GAZ4: The Kingdom of Ierendi[edit]

Written by Anne Gray McCready in 1987. The book describes the island realm of Ierendi, a pirate-ridden archipelago that tries to appear as a tropical paradise. The book covers the history geography, economy, government, and important personalities of Ierendi and describes the 10 major islands.[1] The gazetteer also includes simple naval battle rules, ship counters, and a map, as well as a simple board game for resolving large naval conflicts. Plot outlines for all levels of play are sprinkled liberally throughout the text.

GAZ5: The Elves of Alfheim[edit]

Written by Steve Perrin in 1988. The Elves of Alfheim describes the elven forest nation of Alfheim, and covers its history, geography, economy, politics, important personalities, its capital city, and its forest denizens. It includes comprehensive rules for elf characters, new monsters, and seven mini scenarios.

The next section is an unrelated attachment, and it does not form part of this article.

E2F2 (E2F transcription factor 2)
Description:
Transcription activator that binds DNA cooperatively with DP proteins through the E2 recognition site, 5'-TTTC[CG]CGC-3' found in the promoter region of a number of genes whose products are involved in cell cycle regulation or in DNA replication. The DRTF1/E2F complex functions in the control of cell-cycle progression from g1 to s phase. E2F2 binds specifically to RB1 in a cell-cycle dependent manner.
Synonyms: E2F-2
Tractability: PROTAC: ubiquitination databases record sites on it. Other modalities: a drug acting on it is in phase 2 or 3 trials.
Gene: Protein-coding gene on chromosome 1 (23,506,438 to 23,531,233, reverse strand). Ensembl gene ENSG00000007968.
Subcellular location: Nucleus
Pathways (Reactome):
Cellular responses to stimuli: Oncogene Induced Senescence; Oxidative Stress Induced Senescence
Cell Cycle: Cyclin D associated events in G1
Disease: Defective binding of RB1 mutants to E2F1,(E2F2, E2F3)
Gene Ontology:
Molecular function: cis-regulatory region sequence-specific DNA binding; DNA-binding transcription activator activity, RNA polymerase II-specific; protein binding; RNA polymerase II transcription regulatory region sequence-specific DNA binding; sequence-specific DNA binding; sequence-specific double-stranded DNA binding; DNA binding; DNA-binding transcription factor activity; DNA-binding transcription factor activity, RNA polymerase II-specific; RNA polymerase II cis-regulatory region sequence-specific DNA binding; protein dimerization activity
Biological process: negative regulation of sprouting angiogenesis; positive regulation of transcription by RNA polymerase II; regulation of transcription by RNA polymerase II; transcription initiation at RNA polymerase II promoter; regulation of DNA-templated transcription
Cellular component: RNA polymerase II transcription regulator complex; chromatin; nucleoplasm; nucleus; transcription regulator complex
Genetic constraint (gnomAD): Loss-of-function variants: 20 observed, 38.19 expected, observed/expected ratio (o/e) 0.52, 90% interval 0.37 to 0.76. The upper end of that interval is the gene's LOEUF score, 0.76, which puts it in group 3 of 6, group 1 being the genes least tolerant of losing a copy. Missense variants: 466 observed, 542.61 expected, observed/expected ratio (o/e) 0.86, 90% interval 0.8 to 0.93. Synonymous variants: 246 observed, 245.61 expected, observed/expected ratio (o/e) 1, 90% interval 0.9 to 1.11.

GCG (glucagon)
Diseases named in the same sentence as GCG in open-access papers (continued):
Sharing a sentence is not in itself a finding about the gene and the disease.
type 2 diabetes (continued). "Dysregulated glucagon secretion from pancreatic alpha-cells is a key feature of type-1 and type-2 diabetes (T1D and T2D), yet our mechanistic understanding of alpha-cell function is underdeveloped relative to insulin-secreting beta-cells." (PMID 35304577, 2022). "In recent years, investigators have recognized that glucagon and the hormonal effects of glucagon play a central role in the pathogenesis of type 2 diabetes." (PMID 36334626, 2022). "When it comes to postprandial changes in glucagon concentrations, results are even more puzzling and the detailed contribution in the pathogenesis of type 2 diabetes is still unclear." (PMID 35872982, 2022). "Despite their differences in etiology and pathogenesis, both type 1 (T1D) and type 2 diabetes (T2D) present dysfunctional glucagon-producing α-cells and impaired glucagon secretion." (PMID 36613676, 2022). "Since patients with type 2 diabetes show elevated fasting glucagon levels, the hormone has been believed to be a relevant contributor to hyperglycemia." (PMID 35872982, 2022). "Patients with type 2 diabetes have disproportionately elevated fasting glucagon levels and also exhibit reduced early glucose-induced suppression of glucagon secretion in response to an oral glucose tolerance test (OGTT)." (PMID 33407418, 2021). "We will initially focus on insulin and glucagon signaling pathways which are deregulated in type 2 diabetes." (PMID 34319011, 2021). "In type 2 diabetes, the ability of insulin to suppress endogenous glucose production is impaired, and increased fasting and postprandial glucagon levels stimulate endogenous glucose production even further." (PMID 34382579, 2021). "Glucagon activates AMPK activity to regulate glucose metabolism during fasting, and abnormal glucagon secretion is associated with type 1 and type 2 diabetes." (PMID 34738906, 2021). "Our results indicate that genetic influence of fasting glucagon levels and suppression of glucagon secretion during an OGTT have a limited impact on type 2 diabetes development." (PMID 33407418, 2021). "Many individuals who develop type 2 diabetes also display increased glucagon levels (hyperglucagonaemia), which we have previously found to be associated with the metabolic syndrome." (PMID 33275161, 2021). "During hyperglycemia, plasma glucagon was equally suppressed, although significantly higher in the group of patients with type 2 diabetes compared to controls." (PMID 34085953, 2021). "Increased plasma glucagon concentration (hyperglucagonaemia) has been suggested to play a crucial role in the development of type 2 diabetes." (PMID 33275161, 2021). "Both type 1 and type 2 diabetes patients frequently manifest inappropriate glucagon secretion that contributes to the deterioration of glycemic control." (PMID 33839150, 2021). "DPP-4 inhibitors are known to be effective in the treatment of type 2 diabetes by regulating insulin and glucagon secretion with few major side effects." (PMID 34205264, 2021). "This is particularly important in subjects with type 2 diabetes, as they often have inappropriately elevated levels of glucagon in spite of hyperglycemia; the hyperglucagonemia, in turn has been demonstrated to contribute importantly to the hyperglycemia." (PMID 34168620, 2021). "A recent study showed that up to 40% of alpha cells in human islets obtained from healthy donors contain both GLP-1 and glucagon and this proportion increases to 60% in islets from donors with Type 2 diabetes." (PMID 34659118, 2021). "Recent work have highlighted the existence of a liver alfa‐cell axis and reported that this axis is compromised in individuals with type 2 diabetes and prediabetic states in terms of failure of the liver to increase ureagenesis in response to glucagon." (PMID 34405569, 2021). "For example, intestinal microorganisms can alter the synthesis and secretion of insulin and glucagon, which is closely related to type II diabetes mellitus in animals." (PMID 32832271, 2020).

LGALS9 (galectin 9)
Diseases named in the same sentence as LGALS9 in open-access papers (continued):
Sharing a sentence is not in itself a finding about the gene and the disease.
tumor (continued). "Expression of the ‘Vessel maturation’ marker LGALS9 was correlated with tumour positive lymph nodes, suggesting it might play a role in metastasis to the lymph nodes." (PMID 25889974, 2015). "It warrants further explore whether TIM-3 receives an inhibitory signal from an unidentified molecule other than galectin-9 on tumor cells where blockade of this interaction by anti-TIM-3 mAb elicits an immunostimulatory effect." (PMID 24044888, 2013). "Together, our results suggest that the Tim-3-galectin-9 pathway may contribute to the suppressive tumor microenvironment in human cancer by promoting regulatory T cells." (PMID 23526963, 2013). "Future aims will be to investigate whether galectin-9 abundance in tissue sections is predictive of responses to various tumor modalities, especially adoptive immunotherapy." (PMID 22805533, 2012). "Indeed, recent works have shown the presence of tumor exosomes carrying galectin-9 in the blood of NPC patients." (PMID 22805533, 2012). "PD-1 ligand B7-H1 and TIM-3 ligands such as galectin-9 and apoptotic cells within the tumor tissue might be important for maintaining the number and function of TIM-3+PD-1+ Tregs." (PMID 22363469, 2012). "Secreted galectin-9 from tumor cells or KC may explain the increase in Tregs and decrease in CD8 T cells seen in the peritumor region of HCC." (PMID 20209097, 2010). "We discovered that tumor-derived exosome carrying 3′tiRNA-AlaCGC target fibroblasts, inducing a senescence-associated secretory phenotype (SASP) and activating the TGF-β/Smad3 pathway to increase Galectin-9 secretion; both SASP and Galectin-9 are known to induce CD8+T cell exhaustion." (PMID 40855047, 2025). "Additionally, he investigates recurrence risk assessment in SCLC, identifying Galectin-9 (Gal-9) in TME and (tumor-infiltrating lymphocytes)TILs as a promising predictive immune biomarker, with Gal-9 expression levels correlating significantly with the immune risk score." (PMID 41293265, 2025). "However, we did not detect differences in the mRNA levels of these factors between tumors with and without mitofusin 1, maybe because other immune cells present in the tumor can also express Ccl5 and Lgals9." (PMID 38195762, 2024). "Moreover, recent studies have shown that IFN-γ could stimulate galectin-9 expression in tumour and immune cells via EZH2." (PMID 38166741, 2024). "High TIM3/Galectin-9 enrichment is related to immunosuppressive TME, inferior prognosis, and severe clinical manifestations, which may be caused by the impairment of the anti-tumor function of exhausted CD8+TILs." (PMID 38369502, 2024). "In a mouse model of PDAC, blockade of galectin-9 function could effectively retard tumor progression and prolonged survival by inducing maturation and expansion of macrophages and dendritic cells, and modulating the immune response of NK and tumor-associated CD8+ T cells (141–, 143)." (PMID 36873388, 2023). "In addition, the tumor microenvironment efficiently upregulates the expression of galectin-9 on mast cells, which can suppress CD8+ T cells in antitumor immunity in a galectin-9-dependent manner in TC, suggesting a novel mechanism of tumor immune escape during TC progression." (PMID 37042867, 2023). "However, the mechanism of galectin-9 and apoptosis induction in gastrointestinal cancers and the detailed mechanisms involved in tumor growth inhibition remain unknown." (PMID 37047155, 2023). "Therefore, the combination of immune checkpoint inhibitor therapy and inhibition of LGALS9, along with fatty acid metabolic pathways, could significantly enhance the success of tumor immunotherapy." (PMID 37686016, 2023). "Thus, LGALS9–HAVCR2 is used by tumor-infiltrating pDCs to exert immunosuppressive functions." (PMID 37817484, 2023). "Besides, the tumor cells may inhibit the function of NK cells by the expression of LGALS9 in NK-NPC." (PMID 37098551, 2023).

GAZ6: The Dwarves of Rockhome[edit]

Written by Aaron Allston in 1988. The book describes the dwarven realm of Rockhome, and features new rules for dwarven characters, including dwarven clerics, plus information on the history, society, technology, politics, and important personalities of Rockhome and details its capital city of Dengar. Guidelines are included to convert it to AD&D, and also included as three miniscenarios and additional scenario suggestions.

GAZ7: The Northern Reaches[edit]